Santa Claus has some pretty essential helpers in Hamilton County. Some of them set up the tiny red-sided house with the bright white trim on the Hamilton County Courthouse Square in Noblesville. In 2021 alone, more than 300 families visited Santa Claus there so little ones could tell him what they wanted for Christmas. How did we get so lucky to host the man in red?
It could be a case of, “If you build it, Santa will come.”
In 1963, Noblesville resident Richard Zeiss built the first official Hamilton County Santa House, and the man in red has been showing up ever since.
Both Richard and his wife, Thelma Lehr Zeiss, were born in Hamilton County. Richard was a cabinetmaker, carpenter and sign painter with the heart of an artist, says Dottie Zeiss Young, one of his three children. Art and woodshop were his favorite subjects as a student, and he’d been nominated for a scholarship to attend John Herron Art School. As a young man, he drew comics for local newspapers and worked for theaters in Bloomington, Ind., to create signs advertising their coming attractions. In the 1930s, he used his creativity as a display manager for JCPenney stores in Bloomington, Omaha, Neb., and Davenport, Iowa.
In the early 1940s, Zeiss worked in Anderson at Guide Lamp Corporation, a General Motors Division that manufactured headlamps, fog lamps and other lights for cars including Packards, Chryslers, De Sotos, Cadillacs and Studebakers.
During WWII, Guide Lamp joined the war effort to turn out equipment and parts like Browning machine gun barrels, submachine guns, and military-grade lights for tanks and other vehicles.
“Dad made bombshells. One day he bet someone he could make them blindfolded,” Young says. His supervisor didn’t approve of the stunt but didn’t fire him for it. Zeiss put on the blindfold and proved that he could indeed make a bombshell with his eyes closed.
On the day the war ended in 1945, Zeiss quit his job at Guide Lamp. He wanted to be his own boss and pursue more creative endeavors. He was a founding member of the Hamilton County Artists Association, established in 1950.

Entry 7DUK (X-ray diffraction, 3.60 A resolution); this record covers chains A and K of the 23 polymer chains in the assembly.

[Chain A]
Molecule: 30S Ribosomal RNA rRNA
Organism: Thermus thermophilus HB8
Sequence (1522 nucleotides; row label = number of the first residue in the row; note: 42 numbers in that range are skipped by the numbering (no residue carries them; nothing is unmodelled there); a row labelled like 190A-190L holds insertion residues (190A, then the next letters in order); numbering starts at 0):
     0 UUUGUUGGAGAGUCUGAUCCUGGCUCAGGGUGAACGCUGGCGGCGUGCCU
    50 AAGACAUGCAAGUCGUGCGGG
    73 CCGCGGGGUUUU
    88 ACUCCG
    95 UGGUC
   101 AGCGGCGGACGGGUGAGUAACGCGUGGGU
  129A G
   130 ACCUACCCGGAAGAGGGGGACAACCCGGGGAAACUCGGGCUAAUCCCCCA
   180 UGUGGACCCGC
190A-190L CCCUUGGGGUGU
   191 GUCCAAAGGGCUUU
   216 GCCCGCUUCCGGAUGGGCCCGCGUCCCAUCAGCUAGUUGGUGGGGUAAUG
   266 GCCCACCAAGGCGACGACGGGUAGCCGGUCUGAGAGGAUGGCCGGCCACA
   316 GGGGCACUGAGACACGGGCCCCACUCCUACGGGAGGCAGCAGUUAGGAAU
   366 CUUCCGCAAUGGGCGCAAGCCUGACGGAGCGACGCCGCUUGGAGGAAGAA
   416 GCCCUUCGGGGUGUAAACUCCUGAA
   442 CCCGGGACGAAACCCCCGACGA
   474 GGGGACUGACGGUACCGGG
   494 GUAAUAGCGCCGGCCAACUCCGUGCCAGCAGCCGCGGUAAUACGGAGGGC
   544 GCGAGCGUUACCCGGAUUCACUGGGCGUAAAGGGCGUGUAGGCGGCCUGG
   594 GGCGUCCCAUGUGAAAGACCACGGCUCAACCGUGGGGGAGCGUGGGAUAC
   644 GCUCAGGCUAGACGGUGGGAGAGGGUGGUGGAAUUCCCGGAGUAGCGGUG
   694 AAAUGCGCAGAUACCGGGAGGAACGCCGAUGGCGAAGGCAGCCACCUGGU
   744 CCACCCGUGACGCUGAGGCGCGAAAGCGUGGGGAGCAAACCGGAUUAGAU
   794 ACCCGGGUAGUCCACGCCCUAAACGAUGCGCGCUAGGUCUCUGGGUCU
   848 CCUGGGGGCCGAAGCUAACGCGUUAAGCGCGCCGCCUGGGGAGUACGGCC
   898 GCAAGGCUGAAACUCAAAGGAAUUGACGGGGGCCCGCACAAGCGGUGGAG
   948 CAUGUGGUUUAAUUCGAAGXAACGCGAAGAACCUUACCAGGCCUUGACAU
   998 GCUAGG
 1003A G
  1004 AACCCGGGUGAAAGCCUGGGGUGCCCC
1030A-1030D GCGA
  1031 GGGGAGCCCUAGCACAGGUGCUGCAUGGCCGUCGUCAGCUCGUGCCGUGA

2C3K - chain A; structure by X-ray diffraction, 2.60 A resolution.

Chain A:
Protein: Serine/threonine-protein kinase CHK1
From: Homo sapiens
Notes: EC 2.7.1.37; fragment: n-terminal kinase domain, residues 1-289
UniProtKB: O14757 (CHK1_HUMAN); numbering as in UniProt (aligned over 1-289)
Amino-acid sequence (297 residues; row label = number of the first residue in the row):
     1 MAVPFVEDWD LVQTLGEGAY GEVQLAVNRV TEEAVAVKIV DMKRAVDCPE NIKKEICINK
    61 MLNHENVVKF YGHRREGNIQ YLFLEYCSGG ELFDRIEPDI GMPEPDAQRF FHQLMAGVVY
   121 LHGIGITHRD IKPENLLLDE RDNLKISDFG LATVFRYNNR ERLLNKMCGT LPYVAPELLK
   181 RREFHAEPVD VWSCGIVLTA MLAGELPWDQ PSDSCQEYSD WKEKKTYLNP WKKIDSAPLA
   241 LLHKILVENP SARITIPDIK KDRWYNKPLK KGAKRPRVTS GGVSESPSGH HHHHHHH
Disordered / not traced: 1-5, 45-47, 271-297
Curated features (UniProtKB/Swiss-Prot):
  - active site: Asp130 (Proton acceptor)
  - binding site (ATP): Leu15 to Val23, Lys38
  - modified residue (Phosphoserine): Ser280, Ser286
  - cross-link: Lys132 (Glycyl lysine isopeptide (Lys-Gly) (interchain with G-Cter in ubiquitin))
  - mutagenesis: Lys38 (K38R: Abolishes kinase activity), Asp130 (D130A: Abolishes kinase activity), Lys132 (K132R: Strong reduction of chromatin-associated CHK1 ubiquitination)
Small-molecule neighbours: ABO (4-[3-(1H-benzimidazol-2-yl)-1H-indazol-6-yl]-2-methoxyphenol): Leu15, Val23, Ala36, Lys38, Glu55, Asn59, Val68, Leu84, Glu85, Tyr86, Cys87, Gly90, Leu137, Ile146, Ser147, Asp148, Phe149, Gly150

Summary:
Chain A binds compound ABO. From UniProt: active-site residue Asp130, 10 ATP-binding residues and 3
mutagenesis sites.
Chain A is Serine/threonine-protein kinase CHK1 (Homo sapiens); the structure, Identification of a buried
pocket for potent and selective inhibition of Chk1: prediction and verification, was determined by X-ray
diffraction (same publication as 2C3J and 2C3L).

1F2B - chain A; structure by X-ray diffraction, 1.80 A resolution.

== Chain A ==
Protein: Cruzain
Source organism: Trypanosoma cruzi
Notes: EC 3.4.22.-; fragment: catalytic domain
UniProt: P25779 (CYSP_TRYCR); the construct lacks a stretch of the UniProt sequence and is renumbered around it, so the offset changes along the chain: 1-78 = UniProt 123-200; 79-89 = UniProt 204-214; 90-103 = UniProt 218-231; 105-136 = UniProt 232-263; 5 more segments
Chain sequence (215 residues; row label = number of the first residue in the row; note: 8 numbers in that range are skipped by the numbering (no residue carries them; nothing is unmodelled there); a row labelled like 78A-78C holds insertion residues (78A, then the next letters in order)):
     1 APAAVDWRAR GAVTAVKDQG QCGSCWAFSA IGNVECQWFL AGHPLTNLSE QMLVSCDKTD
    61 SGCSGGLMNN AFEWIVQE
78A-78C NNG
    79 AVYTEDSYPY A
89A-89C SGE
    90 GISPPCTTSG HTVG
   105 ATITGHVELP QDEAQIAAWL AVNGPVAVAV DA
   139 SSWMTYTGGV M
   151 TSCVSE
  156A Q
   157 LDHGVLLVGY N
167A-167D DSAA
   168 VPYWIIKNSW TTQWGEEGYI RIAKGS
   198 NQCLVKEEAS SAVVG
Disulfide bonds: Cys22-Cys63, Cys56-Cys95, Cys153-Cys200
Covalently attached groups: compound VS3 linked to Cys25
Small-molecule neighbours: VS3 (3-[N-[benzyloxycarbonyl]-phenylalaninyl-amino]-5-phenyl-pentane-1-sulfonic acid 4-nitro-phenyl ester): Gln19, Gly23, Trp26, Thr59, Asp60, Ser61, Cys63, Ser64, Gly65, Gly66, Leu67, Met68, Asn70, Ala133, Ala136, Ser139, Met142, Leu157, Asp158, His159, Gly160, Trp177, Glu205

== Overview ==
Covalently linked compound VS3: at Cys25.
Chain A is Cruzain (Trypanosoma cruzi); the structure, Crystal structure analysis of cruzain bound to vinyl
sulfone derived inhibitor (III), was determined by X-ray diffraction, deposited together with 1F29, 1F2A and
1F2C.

“He could see beauty in the smallest things and he could make people laugh,” Young says. “Dad also always loved storybook houses and cottages.”
To support his family, Zeiss worked for Harry Musselman doing repairs for Harry's insurance clients, did cabinetmaking, made intricate dollhouses and painted signs for local businesses. Then someone suggested they build a house so Santa Claus would have his own space and wouldn’t have to be in the drug store during Christmastime.
Zeiss’s original Santa House on the Courthouse Square featured a cockeyed roof and chimney reminiscent of a sweet, oversized gingerbread house. Local art luminary Floyd D. Hopper featured a likeness of it in one of his paintings. After Christmas each season, the house was dismantled and stored in someone’s barn.
In 1964, Zeiss made another gingerbread-style house for a home show at the Hamilton County Fairgrounds. This one was called the “Marshmallow House” and included real marshmallows hanging from the limbs of a tree. The house traveled quite a bit before finding its current home in Young’s backyard in downtown Noblesville.
Young inherited her father’s gift for art. She helped him paint a mural of an ice skating scene inside a second Santa House when the first one needed to be retired. Eventually, that one was replaced by the current Santa House, built by Don Roberts.
The Hamilton County Historical Society manages and maintains the Santa House. It's not too late to participate in this longstanding Hamilton County tradition. Santa will be at the Santa House on the Courthouse Square in Noblesville two more days: Dec. 23, 5-8 p.m.; and Dec. 24, 12-4 p.m.
The Hamilton County Bicentennial is proudly supported by Duke Energy, Hamilton County Board of Commissioners, Hamilton County Tourism Inc., and Hamilton County Historical Society.
CREDITS: All photos courtesy of Dottie Zeiss Young.